7-part series premieres on Monday, December 26 on Foodnetwork.com and takes a look at the history of this annual holiday.
Tonya Hopkins, aka “The Food Griot,” is teaming up with the Food Network to host a seven-day holiday series, “The Kwanzaa Menu,” that will feature delicious dishes and some of her favorite people to celebrate Kwanzaa and its traditions through food and conversation.
“Celebrating Kwanzaa through good food and drink not only allows us to reconnect to the vibrance of our culinary history that greatly informs who we are as Black people, our very identities — but also to take pride in that which has so profoundly shaped American foodways at large, for centuries,” says Hopkins. “I intentionally chose fresh, naturally delicious, nutritious ingredients for each of the recipes to remind us of the culinary brilliance our ancestors brought to this New World and served up in ways that have long contributed to vitality and longevity.”
Hopkins, who is a legacy cook, drink designer and culinary history consultant, will be joined by series guests to include entrepreneur and actor Kareem Grimes (“All American, For the Love of Jason”); Kenya Parham, cultural strategist, strategic communicator, facilitator, entrepreneur and thought leader, and Tonya’s sister; Dr. Thomas A. Parham, President of California State University, Dominguez Hills, author, scholar and Tonya’s father; actor, director, speaker, author, entrepreneur and food enthusiast Taja V. Simpson (Tyler Perry’s “The Oval”); Blue Telusma, columnist, social justice advocate, and spiritualist; and chef Brittney “Stikxz” Williams who creates dishes spotlighting the Caribbean diaspora.
Each of the seven episodes will give viewers a seat in the kitchen as Hopkin and her guests prepare a special dish that aligns with each of the seven principles. Viewers can join the conversation on social using #KwanzaaMenu and find recipes and more at FoodNetwork.com.
The Kwanzaa Menu Episodes
Umoja (Unity) | Amazing Hibiscus Mulled Wine Kwanzaa Mimosa
Tonya is joined by her sister, Kenya Parham, and they prepare Amazing Hibiscus Mulled Wine Kwanzaa Mimosa, a recipe to celebrate the first day of Kwanzaa and the principle of Umoja (unity), which emphasizes the importance of unity in all areas, including family, community, nation and race. Traditionally libations served in a Kikombe Cha Umoja (Unity Cup) are presented to acknowledge and honor the family units of present and past, and the center black candle of the Kinara is lit.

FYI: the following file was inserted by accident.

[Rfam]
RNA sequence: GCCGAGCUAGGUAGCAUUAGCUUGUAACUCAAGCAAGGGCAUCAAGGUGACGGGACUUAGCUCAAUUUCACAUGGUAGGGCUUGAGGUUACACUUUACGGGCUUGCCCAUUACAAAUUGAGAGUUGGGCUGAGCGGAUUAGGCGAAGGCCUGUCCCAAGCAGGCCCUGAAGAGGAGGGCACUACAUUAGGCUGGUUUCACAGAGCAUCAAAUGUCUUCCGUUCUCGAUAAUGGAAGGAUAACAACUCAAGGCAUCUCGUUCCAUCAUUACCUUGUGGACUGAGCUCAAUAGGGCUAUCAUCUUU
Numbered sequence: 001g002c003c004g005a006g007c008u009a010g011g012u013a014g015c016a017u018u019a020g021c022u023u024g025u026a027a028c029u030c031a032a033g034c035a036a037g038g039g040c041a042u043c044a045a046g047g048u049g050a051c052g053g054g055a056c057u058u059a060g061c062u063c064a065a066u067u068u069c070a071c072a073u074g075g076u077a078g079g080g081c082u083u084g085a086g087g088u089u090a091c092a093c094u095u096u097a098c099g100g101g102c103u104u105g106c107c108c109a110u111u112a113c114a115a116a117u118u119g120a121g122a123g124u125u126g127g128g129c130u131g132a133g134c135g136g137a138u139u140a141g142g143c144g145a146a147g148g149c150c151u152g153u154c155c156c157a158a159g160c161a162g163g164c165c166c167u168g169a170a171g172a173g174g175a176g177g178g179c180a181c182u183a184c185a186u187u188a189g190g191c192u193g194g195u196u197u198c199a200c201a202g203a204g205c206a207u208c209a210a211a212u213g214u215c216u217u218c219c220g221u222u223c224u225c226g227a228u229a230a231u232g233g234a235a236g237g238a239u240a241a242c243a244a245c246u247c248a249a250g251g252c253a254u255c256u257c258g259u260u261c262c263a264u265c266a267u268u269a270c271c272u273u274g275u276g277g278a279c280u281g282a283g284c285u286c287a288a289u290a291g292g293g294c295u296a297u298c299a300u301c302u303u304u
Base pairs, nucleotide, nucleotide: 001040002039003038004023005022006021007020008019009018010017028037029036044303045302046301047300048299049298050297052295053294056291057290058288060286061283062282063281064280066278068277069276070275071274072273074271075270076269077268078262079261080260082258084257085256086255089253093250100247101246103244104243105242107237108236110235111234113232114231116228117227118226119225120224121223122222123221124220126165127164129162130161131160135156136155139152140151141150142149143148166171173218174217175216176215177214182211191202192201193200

Kujichagulia (Self-Determination) | Crispy Akara (Black-Eyed Pea Fritters) with Savory Smoky Sesame Sauce
The principle of Kujichagulia focuses on building one’s identity as a person and a community and in honor of that, Tonya cooks up her Crispy Akara (Black-Eyed Pea Fritters) with Savory Smoky Sesame Sauce with the help of special guest Kareem Grimes. The majority of Black Americans descended from (or passed through) the West African region and the recipe is a way to make culinary contact and acknowledge that point of origin and ancestral journey. On this day, the first red candle on the Kinara is lit.
Ujima (Collective Work and Responsibility) | Good Deeds Greens
In this episode, actress Taja V. Simpson joins Tonya to make Good Deeds Greens, a dish that embodies the principle of the day, Ujima. Ujima focuses on collective work and shared responsibility for both achievements and setbacks in the community and comes to life with this all-hands-on-deck recipe as they work together to clean and dice up the southern-style greens for this special dish. The first green candle on the Kinara is lit.
Ujamaa (Cooperative Economics) | Black Sable Rice Calas
The principle of Ujamaa reinforces the third day’s principle, Ujima, by encouraging support of each other economically and within the community. Blue Telusma helps Tonya in the kitchen to prepare Black Sable Rice Calas and discuss the origin of this dish created by Black women, as well as the history of Black Americans as the first food vendors and successful culinary entrepreneurs in America. The second red candle is lit on the Kinara.
Nia (Purpose) | First Fruits Harvest Smoothie Bowl
The principle of Nia means purpose and encourages us to move through life with intention, being mindful with our words and actions. In this episode, sisters Tonya and Kenya discuss restoration through healthy plant-based living while building this red, black and green First Fruits Harvest Smoothie bowl. On this day, the second green candle on the Kinara is lit.
Kuumba (Creativity) | Yassa-Inspired Grilling
The principle of Kuumba is a time to reflect on leaving the community more beautiful and beneficial than we inherited it; to celebrate creativity and ingenuity by paying homage to creative works (culinary, visual art, dance, music, literature) focusing on our rich history and vibrant future. Tonya is joined by Chef Brittney “Stikxz” Williams, and they set creativity ablaze, developing a new seasoning blend that incorporates Caribbean influences over open-fire grilling. On this day, the third red candle on the Kinara is lit.
Imani (Faith)| Cassava with Peanut Stew
On the seventh and final day of Kwanzaa, the last green candle on the Kinara is lit for the principle of Imani. Imani acknowledges that at the root of all we do and who we are is spiit. On this day, the focus is on spiritual faith, a faith in one’s infinite possibilities, and a faith that persists through life’s challenges and adversities. Tonya and her father, Dr. Thomas Parham, a distinguished pillar of the community, share space in their family kitchen and learn from one another while making a dish representative of Africans in the New World, Cassava with Peanut Stew.